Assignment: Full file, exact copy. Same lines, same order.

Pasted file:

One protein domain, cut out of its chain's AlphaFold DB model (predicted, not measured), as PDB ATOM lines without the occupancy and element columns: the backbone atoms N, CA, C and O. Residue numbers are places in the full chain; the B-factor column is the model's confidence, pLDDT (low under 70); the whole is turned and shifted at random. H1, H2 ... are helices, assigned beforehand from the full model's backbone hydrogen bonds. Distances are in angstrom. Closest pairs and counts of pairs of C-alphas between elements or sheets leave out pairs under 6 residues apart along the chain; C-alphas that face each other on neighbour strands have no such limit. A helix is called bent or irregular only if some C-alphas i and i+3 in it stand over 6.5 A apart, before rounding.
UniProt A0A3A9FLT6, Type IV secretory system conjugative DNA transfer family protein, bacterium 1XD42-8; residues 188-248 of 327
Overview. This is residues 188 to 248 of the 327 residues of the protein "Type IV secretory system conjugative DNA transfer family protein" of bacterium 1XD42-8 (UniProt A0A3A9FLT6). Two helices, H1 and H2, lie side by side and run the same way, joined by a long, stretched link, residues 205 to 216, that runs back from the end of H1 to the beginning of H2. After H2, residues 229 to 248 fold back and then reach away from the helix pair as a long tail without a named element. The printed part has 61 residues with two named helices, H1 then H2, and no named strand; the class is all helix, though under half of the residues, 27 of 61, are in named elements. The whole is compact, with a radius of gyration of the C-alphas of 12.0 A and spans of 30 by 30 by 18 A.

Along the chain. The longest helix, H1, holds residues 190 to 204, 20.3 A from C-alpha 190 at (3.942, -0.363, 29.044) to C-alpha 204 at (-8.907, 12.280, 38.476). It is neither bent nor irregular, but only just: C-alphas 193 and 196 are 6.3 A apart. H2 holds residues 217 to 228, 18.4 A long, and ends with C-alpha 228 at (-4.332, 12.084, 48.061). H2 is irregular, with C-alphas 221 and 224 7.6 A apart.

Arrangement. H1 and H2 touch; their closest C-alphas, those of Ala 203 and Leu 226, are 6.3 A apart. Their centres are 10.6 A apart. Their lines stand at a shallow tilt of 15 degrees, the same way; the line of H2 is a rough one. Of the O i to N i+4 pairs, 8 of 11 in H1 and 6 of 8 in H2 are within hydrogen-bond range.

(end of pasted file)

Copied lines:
One protein domain, cut out of its chain's AlphaFold DB model (predicted, not measured), as PDB ATOM lines without the occupancy and element columns: the backbone atoms N, CA, C and O. Residue numbers are places in the full chain; the B-factor column is the model's confidence, pLDDT (low under 70); the whole is turned and shifted at random. H1, H2 ... are helices, assigned beforehand from the full model's backbone hydrogen bonds. Distances are in angstrom. Closest pairs and counts of pairs of C-alphas between elements or sheets leave out pairs under 6 residues apart along the chain; C-alphas that face each other on neighbour strands have no such limit. A helix is called bent or irregular only if some C-alphas i and i+3 in it stand over 6.5 A apart, before rounding.
UniProt A0A3A9FLT6, Type IV secretory system conjugative DNA transfer family protein, bacterium 1XD42-8; residues 188-248 of 327
Overview. This is residues 188 to 248 of the 327 residues of the protein "Type IV secretory system conjugative DNA transfer family protein" of bacterium 1XD42-8 (UniProt A0A3A9FLT6). Two helices, H1 and H2, lie side by side and run the same way, joined by a long, stretched link, residues 205 to 216, that runs back from the end of H1 to the beginning of H2. After H2, residues 229 to 248 fold back and then reach away from the helix pair as a long tail without a named element. The printed part has 61 residues with two named helices, H1 then H2, and no named strand; the class is all helix, though under half of the residues, 27 of 61, are in named elements. The whole is compact, with a radius of gyration of the C-alphas of 12.0 A and spans of 30 by 30 by 18 A.

Along the chain. The longest helix, H1, holds residues 190 to 204, 20.3 A from C-alpha 190 at (3.942, -0.363, 29.044) to C-alpha 204 at (-8.907, 12.280, 38.476). It is neither bent nor irregular, but only just: C-alphas 193 and 196 are 6.3 A apart. H2 holds residues 217 to 228, 18.4 A long, and ends with C-alpha 228 at (-4.332, 12.084, 48.061). H2 is irregular, with C-alphas 221 and 224 7.6 A apart.

Arrangement. H1 and H2 touch; their closest C-alphas, those of Ala 203 and Leu 226, are 6.3 A apart. Their centres are 10.6 A apart. Their lines stand at a shallow tilt of 15 degrees, the same way; the line of H2 is a rough one. Of the O i to N i+4 pairs, 8 of 11 in H1 and 6 of 8 in H2 are within hydrogen-bond range.